Channeling my Inner Animal

To take photos of wild animals in their natural habitat ranks as one of the things I enjoy doing the most. I’m by no means a photographer – for goodness sake, I use a bridge camera – but tell me to stay put in one spot for hours to observe animal behaviour and I’ll do it with a smile and a bag of patience, drop me off at a bird hide and I’ll sit in silence and wait. 

You never know what will happen; things can change within seconds and every moment is completely out of your hands. 

It’s exhilarating to say the least.

In an article about wildlife photography, two National Geographic photographersCary Wolinsky and Bob Caputo, said:

“And, as is true of all kinds of photography, the more time you spend with your subjects, the more likely your images will be intimate and revealing. You know them better, and it will show.”

I see this every time I visit Addo Elephant National Park, (especially). As soon as I spot a herd of elephants I click away like there is no tomorrow, but then, after a while it is as if I catch my breath and every photo becomes slower, more focused and more personal. 

Whenever I get an opportunity to photograph animals I always look back on the photos and stare at the captured expressions. It never takes too long before I start channeling my inner animal; phrases will pop into my mind, snippets of conversation will move around and before I know it a montage of animal dialogues will be born.

My imagination often gets the best of me; it is overactive, in the front seat and can go in full speed – and in all directions – whenever it gets the chance. So here are a few animal photos – from Africa to Asia – that begged to be captioned. 

Imagination, activated.

Mind’s eye, triggered.

Channeling my inner animal, switched on.

Channeling my Inner Animal

channeling my inner animal

“Nants ingonyama bagithi baba…”
– (Lion King) Peggy the Penguin, Boulders Beach Cape Town.

Read: Penguin it Forward.

 

channeling my inner animal

“Dammit Bill, stop scratching. You’re messing up my zen!”
– Bob the Blue Crane, Addo Elephant National Park.

 

channeling my inner animal

“What are you looking at? I was born this way, what is your excuse?”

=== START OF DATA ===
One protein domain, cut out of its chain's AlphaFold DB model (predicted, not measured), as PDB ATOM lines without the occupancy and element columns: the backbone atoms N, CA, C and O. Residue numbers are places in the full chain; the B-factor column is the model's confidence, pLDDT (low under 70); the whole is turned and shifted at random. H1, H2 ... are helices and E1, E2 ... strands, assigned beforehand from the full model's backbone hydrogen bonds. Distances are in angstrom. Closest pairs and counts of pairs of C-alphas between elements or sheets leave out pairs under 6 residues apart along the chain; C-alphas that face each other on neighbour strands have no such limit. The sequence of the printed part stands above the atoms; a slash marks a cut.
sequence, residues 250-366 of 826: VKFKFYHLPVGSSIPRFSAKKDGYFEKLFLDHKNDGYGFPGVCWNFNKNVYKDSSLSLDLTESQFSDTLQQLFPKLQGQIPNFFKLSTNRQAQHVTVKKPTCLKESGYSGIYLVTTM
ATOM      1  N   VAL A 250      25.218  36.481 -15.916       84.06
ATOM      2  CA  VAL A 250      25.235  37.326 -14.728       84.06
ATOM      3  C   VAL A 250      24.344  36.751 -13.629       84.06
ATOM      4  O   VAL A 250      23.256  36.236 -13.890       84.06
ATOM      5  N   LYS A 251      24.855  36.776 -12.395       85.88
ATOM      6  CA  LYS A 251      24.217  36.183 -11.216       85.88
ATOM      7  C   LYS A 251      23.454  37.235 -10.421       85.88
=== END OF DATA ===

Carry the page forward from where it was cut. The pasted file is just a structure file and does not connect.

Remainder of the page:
– Miranda the Muscovy Duck, Kandy, Sri Lanka.

 

channeling my inner animal

“Frank, turn around! We can’t take you anywhere. You are bumming us all out!”.
– Ethan the Elephant, Addo Elephant National Park

Read: Addo Elephant National Park.

channeling my inner animal

“Did it happen?
Can you see me?
No? Yes?
Mom! I need help.”
– Cory the Chameleon, Ella, Sri Lanka.

 

channeling my inner animal

“Humans are like, ‘try this impossible challenge: touch your nose with your tongue.’
Ag please, impossible? I eat it for breakfast, give me a real challenge!”.
– Gerald the Giraffe, Samara Private Game Reserve.

Read: Samara Private Game Reserve… Somewhere in the Karoo.

 

channeling my inner animal

“Went to the beach,
forgot the sunscreen.”
– Marvin the Monkey, Dambulla, Sri Lanka.

Read: 17 Days in Sri Lanka in 17 Photos.

channeling my inner animal

“Yummy yummy yummy I got love in my tummy…”
– Larry the Lion, Addo Elephant National Park.

Read: South African National Parks, I heart you.

 

Inner Animal 1

“Welcome to your one-stop-satellite-TV-shop. Tune in.”
– Keith the Kudu, Addo Elephant National Park.

Read: A Tribute to the Nothing Animals.

 

Inner Animal 3


“This is not okay.
Why do we always have to wake up when the sun comes up? What happened to freedom of choice? What happened to basic meerkat rights?
Amandlaaaaaa! Power to the meerkats!#EarlyMorningsMustFall!”

-Marnie the Meerkat, Oudtshoorn.

 

Inner Animal 4

“Run! Imposter! Intruder! Panda with wings!”
Sally the Seal, Gansbaai.

Read: Gansbaai, A South African Fairy Tale.


Imagination, activated.

Mind’s eye, triggered.

Channeling my inner animal, switched on…

Update:

While we are on the topic of channeling your inner animal…

Read more about the, The #Howl Campaign, by Dr Louise de Waal from Green Girls in Africa; it’s a fun way to get the message across of #HandsOffOurWildlife – no petting, performing, riding or walk – and showing your support for animal rights in tourism.  Howl for our wildlife!

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